Companies find themselves in a crisis because they can’t respond to change, even if they recognize the need for transformation. This is the age of extreme competition, and every competitive advantage has been reduced to comparative advantage. Most of the training business schools provide for managers is outdated. Much of it is grounded in false theory or theories so basic that they can be taught with slides and textbooks.     

    Discontinuity is causing chaos. It’s now the norm. Traditional hierarchies will not survive long. The next generation of leaders need to know how to roll with change. They also have to mobilize people who are resistant to change or don’t know how to successfully adapt to an ever-evolving business environment. 

    In this course, we explore strategic business challenges familiar to most organizations and demonstrate how design thinking approaches can be applied to those challenges. Complex business problems today demand new leaders to manage change effectively, reinvent business models and practices rapidly enough to keep up with the competition and out-innovate them while balancing the management of change with rapid growth.   

    This course is based on the book Design Thinking for Strategic Innovation by Idris Mootee. Idris is currently the CEO of Idea Couture, a global strategic innovation firm with offices in London, San Francisco, Shanghai, Toronto, Mexico City, and Dubai. He designed and taught the Design Thinking for Business Innovation Executive Education Program at the Harvard Graduate School of Design and is a visiting professor at a number of business and design schools internationally.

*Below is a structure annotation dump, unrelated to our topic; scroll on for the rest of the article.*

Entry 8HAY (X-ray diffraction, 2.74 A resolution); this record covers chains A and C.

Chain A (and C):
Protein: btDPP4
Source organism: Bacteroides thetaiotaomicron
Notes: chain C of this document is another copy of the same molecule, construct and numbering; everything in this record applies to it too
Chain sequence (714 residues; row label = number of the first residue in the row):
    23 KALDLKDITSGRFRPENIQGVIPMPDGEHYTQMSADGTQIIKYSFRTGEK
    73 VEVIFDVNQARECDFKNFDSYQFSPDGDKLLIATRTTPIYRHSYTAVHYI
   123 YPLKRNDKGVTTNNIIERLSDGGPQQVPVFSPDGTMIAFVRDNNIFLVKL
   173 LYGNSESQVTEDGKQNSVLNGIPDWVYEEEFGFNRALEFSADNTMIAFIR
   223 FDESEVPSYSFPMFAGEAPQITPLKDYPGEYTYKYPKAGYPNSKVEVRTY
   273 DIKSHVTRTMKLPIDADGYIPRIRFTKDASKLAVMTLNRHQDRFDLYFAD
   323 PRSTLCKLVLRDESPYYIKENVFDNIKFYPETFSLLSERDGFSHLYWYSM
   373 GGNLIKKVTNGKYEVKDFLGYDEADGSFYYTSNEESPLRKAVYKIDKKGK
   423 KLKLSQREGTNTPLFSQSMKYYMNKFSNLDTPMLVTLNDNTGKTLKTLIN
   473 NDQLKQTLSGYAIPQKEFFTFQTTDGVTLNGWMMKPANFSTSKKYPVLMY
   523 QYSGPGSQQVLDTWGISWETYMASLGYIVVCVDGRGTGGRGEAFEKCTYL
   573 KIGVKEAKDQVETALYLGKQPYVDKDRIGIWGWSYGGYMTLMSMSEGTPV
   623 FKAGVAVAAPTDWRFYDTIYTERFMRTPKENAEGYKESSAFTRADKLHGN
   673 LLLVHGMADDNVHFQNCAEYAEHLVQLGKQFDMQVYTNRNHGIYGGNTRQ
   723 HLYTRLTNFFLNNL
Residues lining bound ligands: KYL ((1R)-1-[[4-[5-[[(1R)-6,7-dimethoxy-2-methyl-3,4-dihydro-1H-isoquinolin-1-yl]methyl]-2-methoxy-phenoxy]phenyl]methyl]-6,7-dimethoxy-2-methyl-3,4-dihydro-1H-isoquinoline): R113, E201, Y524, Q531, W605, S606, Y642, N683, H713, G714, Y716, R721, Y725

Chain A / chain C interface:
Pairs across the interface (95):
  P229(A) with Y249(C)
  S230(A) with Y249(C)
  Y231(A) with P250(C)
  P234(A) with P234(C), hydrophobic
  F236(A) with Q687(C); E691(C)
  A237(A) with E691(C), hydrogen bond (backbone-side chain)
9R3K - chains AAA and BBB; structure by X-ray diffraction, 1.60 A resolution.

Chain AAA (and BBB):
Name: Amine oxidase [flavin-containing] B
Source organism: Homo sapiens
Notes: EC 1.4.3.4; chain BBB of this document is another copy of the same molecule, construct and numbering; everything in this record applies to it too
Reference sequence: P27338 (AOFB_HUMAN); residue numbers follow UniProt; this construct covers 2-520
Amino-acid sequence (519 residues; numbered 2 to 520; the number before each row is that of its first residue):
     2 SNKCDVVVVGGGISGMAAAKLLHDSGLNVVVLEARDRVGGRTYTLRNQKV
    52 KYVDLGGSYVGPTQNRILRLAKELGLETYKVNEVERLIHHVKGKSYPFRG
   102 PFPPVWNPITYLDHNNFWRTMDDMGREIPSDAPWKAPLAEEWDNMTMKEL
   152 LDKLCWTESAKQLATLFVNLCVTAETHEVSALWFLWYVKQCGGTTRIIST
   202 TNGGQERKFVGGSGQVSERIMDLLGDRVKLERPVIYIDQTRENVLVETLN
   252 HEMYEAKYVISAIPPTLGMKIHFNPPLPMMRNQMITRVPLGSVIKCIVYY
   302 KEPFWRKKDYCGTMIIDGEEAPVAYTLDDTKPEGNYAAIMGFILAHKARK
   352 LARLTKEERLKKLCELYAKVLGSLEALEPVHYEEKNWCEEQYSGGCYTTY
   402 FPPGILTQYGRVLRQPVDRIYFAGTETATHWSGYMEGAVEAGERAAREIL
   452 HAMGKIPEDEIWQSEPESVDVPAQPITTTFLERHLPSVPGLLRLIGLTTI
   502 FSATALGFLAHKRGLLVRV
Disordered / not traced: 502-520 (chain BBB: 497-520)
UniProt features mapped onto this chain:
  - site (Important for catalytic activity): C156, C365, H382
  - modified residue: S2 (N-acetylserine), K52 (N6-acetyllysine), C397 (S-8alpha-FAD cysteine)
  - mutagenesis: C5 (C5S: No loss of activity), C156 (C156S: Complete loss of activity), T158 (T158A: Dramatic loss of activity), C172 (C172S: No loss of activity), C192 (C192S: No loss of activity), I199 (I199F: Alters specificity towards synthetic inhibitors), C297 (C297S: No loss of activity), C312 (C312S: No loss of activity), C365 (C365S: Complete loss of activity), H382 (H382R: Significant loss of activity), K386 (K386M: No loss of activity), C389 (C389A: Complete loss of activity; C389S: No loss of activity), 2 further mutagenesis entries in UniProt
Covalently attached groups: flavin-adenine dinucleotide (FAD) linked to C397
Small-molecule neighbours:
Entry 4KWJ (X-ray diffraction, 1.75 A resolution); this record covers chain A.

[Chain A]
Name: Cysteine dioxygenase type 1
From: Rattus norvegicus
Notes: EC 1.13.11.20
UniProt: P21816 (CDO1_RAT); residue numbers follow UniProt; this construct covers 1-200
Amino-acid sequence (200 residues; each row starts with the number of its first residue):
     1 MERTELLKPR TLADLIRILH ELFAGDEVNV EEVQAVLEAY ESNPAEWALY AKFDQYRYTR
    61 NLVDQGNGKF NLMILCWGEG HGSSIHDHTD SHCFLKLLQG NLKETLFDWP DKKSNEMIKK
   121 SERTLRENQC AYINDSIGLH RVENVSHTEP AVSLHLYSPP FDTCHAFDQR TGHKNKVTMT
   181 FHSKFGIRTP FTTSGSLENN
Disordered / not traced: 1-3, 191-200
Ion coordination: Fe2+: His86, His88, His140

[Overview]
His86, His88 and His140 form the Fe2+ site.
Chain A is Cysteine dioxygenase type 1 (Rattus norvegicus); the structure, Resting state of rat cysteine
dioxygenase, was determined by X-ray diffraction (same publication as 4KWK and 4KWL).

• 5

    Tänk som en beteendedesigner

    Vanliga tankefel och hur du undviker dem

    Forskningsfältet beteendeekonomi har sedan slutet av 60-talet kartlagt en rad så kallade tankefel – helt enkelt missbedömningar som vår hjärna gör. Med psykologerna Daniel Kahneman och Amos Tversky i spetsen har beteendeekonomer visat hur vi människor ibland tänker fel och i vilka situationer vi riskerar att råka ut för ett tankefel.

    Idag tillämpar allt fler företag den här typen av psykologi för att få oss att agera på ett visst sätt. Smart beteendedesign har sedan länge varit ett knep handeln och reklambranschen känt till, men numera används samma metoder av myndigheter i bland annat USA, Storbritannien och Danmark. 

    Med den här kursen vill vi introducera dig för 20 av de mest förekommande tankefelen, samt visa hur du kan undvika att råka ut för dem.

  • 6

    Growth by Design

    Good design helps small businesses to grow.

    There are many feelings that go on in the mind of the entrepreneur when it comes to hiring design services: How to communicate your needs in a clear way? How to find a great designer at an affordable price?

    In the mini-course, we address and find solutions to common struggles, such as communicating with your designer and picking out talent from a sea of options, such as Fiverr or 99designs. This way you can make the most of good design, and grow your business based off of that.

    A few takeaways:

    - Understand how design can help your small business to build trust and grow.

    - Identify areas in your business that needs improvements.

    - Communicate clearly your needs to a designer.

    - Find creative talents that are a great match to your project and fit your budget.

    - See hand-picked case studies showcasing how new brands, packaging, or websites helped small businesses to grow.